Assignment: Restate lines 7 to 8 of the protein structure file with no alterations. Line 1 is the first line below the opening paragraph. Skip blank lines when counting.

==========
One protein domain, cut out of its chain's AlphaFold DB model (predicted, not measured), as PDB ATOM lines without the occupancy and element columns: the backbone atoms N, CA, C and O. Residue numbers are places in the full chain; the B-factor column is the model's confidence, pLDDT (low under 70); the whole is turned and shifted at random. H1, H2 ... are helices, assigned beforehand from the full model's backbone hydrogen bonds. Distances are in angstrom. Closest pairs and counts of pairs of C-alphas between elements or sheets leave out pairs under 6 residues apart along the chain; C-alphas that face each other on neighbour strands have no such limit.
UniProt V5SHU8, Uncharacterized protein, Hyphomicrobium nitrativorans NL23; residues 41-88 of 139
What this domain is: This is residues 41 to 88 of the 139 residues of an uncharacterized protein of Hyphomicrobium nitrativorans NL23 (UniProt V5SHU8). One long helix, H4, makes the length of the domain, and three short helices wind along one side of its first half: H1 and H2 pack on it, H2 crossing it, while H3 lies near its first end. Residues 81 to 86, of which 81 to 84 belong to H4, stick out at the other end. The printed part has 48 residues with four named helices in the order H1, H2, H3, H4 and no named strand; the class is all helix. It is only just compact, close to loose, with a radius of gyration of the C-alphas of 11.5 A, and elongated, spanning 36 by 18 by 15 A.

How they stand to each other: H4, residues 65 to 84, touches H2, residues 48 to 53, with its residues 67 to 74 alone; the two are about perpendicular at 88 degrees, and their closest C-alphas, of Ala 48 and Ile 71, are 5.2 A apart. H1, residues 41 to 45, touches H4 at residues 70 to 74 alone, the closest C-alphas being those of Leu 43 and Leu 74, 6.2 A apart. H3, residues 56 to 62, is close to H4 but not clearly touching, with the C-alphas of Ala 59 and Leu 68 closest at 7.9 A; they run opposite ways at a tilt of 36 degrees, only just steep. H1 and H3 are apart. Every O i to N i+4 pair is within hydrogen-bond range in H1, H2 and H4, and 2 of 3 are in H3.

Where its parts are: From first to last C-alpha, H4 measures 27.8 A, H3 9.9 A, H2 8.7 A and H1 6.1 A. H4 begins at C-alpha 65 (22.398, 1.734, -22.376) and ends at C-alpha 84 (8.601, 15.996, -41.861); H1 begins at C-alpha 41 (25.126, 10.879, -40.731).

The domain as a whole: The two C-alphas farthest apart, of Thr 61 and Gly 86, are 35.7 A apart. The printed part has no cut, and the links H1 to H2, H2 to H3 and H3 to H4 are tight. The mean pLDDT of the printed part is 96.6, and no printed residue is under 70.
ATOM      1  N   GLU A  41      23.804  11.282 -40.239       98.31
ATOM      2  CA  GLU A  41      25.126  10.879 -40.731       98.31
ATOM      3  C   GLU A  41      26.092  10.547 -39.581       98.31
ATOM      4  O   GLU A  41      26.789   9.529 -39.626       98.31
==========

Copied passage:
ATOM      2  CA  GLU A  41      25.126  10.879 -40.731       98.31
ATOM      3  C   GLU A  41      26.092  10.547 -39.581       98.31